Moses Levy was born in Tunis in 1885 to a British father from Gibraltar and an Italian mother. He was raised in an environment combining Western, Arab and Jewish cultures. Levy arrived in Italy with his family in 1895. Levy received artistic training from an early age, and when he was only fifteen, he attended the Lucca Institute of Art. Three years later, he studied at the Academy of Fine Arts in Florence
In 1907, he exhibited the harvest of olives at the VII Biennale of Venice, which marked the beginning of his notoriety. Upon his father’s death in 1908, he returned to Tunis with his mother, although he returned regularly to Rigoli, Italy. He enrolled in “The School Free Naked” in Florence, and then move to Viareggio in 1917, where he opened a small studio and painted many landscapes, including the beach of Viareggio, one of the flagship themes of the artist. In 1928, he settled in Montparnasse, Paris. From then on, he would be continuously travelling back and forth between Tunis, Viareggio and Paris. But it was in Tunis that he would eventually organise his first personal exhibition at the Galerie Canto-Durrieu.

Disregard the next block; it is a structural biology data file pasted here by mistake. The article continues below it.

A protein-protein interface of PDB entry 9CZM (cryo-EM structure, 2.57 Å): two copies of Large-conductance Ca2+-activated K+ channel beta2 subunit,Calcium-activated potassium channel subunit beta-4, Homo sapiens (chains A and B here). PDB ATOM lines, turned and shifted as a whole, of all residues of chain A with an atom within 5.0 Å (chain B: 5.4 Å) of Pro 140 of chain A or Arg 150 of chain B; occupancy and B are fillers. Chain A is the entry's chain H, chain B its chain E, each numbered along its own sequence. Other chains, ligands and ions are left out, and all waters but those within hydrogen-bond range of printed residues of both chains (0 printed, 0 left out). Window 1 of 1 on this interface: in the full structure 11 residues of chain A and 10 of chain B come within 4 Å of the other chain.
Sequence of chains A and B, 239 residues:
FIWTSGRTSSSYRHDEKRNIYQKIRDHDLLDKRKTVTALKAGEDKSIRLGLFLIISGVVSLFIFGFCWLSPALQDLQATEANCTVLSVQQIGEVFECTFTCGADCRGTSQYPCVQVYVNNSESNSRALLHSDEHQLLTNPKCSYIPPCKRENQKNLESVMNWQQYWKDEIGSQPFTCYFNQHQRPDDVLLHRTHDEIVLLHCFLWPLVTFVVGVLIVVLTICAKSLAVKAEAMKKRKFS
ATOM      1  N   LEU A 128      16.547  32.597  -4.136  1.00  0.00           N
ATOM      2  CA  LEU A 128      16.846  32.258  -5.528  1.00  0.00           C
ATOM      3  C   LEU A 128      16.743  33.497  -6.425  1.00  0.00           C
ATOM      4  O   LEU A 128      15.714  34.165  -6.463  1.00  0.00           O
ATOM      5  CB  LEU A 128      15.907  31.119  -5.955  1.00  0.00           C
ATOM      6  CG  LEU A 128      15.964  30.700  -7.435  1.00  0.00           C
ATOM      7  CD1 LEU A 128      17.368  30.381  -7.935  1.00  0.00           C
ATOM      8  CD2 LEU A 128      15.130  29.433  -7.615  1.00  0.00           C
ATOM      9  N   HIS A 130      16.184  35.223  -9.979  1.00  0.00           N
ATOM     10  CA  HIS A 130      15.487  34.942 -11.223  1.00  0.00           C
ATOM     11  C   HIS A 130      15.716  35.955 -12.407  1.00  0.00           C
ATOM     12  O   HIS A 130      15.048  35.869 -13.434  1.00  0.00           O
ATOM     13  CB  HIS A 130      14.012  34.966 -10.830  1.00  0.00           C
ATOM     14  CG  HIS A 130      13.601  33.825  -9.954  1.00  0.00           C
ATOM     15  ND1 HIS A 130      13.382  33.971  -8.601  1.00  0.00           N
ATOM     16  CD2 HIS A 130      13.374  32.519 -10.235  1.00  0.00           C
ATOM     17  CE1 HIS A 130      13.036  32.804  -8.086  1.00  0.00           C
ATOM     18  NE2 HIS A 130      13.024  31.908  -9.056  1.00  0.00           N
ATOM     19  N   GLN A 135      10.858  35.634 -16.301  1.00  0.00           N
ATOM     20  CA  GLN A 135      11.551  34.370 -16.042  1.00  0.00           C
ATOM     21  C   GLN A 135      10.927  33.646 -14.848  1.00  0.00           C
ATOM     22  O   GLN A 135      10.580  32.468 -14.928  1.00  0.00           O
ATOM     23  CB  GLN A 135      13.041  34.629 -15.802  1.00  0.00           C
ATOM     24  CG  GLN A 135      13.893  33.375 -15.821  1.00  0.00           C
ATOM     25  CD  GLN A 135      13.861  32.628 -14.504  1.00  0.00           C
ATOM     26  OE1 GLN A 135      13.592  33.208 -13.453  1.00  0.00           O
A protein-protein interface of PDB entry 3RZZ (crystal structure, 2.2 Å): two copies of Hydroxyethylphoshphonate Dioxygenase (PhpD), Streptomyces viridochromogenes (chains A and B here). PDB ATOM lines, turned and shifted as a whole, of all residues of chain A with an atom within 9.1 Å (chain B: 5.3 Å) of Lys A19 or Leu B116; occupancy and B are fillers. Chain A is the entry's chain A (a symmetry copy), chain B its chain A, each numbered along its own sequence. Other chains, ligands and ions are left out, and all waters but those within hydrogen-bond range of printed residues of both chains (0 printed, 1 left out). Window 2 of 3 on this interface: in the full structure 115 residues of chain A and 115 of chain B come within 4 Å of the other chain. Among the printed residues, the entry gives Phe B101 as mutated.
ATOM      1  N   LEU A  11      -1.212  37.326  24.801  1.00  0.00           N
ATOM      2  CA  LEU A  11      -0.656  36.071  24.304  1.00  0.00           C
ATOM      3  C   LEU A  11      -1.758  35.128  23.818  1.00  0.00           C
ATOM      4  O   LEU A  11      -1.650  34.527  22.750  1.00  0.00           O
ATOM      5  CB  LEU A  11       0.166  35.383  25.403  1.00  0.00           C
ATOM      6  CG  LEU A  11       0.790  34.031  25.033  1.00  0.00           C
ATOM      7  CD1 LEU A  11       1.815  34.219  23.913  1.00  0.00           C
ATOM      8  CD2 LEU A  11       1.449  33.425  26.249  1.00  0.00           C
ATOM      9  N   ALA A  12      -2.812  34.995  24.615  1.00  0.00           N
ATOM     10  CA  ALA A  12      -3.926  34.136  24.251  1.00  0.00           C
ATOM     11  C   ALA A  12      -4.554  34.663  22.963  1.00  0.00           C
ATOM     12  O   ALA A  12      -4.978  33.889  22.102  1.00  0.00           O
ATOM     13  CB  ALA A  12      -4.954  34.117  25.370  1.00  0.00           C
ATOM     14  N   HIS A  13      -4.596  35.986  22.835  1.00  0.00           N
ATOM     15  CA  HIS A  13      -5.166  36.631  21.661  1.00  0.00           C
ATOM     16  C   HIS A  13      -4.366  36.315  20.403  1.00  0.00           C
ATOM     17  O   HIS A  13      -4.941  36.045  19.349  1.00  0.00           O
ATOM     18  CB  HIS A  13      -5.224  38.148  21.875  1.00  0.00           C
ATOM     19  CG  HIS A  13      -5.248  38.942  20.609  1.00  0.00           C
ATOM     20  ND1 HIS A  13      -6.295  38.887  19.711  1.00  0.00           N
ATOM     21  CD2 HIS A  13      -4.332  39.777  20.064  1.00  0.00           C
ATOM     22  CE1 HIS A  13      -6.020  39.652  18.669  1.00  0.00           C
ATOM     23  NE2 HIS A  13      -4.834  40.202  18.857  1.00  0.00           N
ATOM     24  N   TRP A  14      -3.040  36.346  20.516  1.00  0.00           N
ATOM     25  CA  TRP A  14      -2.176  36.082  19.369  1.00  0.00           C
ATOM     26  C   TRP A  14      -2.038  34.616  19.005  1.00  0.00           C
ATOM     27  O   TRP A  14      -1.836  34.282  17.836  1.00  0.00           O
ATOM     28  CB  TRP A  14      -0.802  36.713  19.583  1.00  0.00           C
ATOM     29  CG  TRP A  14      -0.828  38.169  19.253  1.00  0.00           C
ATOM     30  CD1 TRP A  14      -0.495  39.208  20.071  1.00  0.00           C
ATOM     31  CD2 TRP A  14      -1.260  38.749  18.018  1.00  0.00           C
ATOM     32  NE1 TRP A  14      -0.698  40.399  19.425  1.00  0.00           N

He continued to travel frequently between the northern and southern shores of the Mediterranean He became friends with Pierre Boucherle, Jules Lellouche and Antonio Corpora, who would become his partners in 1949, during the creation of the “School of Tunis”. He held solo exhibitions in Florence, Milan, Lucca, Pisa, Livorno, Viareggio and Tunis from 1923 to 1957. In 1963, his work was presented in New York at the Parker Exhibition of Contemporary Italian Painting. He died in 1968 at his home in Viareggio, Italy. His son is the Tunisian-based painter Nello Levy.